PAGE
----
Neurobiology of Infant Crying:
Integrating genes, brain, behavior, and environment
Infants cry to seek and maintain their caregiver’s proximity and care. Caregivers also instinctively seek and respond to their infants crying. These early caregiver-infant interactions give rise to caregiver-infant attachment, which influences physiological and psychological processes by modulating brain sensitivity. Furthermore, the attachment between caregiver and infant influences infants’ cognitive and socio-emotional development, and subsequently the development of social, familial, and romantic relationships later in life. Successful attachment with a caregiver provides infants with optimal relational experiences that may also improve infants’ interactions with their external social environment later in development.
Caregiver-infant attachment shapes neural pathways involved in socio-emotional regulation. These patterns of socio-emotional regulation are thought to remain relatively stable over an individual’s lifetime, suggesting important links between early caregiver-infant attachment and health related physiological processes (e.g. stress) and vulnerability to risk-factors (e.g. the body’s capacity for managing stress-related metabolic demands). Attachment formation is influenced by multiple systems, including environmental factors, such as prenatal chemical signals from the mother to the fetal brain, as well as parenting and genetic factors, such as vulnerability to risk-factors and temperament. Current approaches to the study of caregiver-infant attachment should consider its multi-level nature.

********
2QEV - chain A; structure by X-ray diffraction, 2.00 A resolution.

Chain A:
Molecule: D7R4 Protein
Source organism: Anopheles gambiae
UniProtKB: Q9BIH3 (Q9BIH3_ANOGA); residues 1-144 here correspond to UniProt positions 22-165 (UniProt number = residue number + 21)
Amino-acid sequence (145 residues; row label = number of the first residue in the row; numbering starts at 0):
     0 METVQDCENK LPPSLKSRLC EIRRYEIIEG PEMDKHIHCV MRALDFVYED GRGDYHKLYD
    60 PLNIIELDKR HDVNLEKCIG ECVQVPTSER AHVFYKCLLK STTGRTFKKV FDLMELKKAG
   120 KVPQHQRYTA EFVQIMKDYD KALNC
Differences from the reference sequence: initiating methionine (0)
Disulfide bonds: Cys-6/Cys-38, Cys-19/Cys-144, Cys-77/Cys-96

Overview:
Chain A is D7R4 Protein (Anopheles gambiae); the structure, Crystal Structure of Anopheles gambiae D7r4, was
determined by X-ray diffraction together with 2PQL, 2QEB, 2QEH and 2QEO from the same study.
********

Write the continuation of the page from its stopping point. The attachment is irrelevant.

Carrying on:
We would like to invite empirical studies (either longitudinal or cross-sectional) as well as review and perspective papers that focus on either human or non-human mammals. Studies should investigate how genetic, hormonal, behavioural, environmental, prenatal and postnatal factors, as well as cultural contexts, regulate early interactional experiences, and how these experiences translate into relational patterns of attachment later in life.
Gianluca Esposito, PhD
Affiliative Behaviour and Physiology Lab, Department of Psychology and Cognitive Science, University of Trento, Trento, Italy
Social and Affective Neuroscience Lab, Division of Psychology, Nanyang Technological University, Singapore, Singapore
Margarete Bolten, MD, PhD
Child and Adolescent Psychiatric Clinic
University of Basel, Switzerland
Kazuyuki Shinohara, MD, PhD
Department of Neurobiology & Behavior, Graduate School of Biomedical Sciences, Nagasaki University, Japan
Paola Venuti, PhD
Observation and Functional Diagnosis Lab, Department of Psychology and Cognitive Science, University of Trento, Trento, Italy